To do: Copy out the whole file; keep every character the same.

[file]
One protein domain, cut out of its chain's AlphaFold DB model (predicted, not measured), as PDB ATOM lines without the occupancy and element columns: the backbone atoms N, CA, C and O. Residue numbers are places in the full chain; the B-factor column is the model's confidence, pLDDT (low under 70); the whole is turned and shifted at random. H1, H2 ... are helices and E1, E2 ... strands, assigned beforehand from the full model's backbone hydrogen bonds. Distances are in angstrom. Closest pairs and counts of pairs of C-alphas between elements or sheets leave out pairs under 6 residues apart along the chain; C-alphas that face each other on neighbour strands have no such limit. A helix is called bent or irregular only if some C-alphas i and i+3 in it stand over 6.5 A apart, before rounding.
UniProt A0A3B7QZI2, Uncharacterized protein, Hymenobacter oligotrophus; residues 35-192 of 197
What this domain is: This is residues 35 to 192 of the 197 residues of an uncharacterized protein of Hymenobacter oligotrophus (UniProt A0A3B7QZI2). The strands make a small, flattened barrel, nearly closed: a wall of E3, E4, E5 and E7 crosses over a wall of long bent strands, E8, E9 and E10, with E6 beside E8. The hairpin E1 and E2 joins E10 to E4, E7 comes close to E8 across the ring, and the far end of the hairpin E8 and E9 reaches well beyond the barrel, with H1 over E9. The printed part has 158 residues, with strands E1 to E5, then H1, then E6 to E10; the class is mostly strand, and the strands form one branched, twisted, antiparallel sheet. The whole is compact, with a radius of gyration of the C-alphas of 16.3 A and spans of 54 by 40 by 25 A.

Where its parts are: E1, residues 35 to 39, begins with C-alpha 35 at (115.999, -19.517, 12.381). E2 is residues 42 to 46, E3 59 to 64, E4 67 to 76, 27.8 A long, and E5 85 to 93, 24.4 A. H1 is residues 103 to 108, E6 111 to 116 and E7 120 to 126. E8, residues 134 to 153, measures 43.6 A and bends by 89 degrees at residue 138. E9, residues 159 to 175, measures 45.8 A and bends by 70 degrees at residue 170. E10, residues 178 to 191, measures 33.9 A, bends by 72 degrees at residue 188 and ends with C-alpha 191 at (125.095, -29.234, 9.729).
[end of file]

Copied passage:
One protein domain, cut out of its chain's AlphaFold DB model (predicted, not measured), as PDB ATOM lines without the occupancy and element columns: the backbone atoms N, CA, C and O. Residue numbers are places in the full chain; the B-factor column is the model's confidence, pLDDT (low under 70); the whole is turned and shifted at random. H1, H2 ... are helices and E1, E2 ... strands, assigned beforehand from the full model's backbone hydrogen bonds. Distances are in angstrom. Closest pairs and counts of pairs of C-alphas between elements or sheets leave out pairs under 6 residues apart along the chain; C-alphas that face each other on neighbour strands have no such limit. A helix is called bent or irregular only if some C-alphas i and i+3 in it stand over 6.5 A apart, before rounding.
UniProt A0A3B7QZI2, Uncharacterized protein, Hymenobacter oligotrophus; residues 35-192 of 197
What this domain is: This is residues 35 to 192 of the 197 residues of an uncharacterized protein of Hymenobacter oligotrophus (UniProt A0A3B7QZI2). The strands make a small, flattened barrel, nearly closed: a wall of E3, E4, E5 and E7 crosses over a wall of long bent strands, E8, E9 and E10, with E6 beside E8. The hairpin E1 and E2 joins E10 to E4, E7 comes close to E8 across the ring, and the far end of the hairpin E8 and E9 reaches well beyond the barrel, with H1 over E9. The printed part has 158 residues, with strands E1 to E5, then H1, then E6 to E10; the class is mostly strand, and the strands form one branched, twisted, antiparallel sheet. The whole is compact, with a radius of gyration of the C-alphas of 16.3 A and spans of 54 by 40 by 25 A.

Where its parts are: E1, residues 35 to 39, begins with C-alpha 35 at (115.999, -19.517, 12.381). E2 is residues 42 to 46, E3 59 to 64, E4 67 to 76, 27.8 A long, and E5 85 to 93, 24.4 A. H1 is residues 103 to 108, E6 111 to 116 and E7 120 to 126. E8, residues 134 to 153, measures 43.6 A and bends by 89 degrees at residue 138. E9, residues 159 to 175, measures 45.8 A and bends by 70 degrees at residue 170. E10, residues 178 to 191, measures 33.9 A, bends by 72 degrees at residue 188 and ends with C-alpha 191 at (125.095, -29.234, 9.729).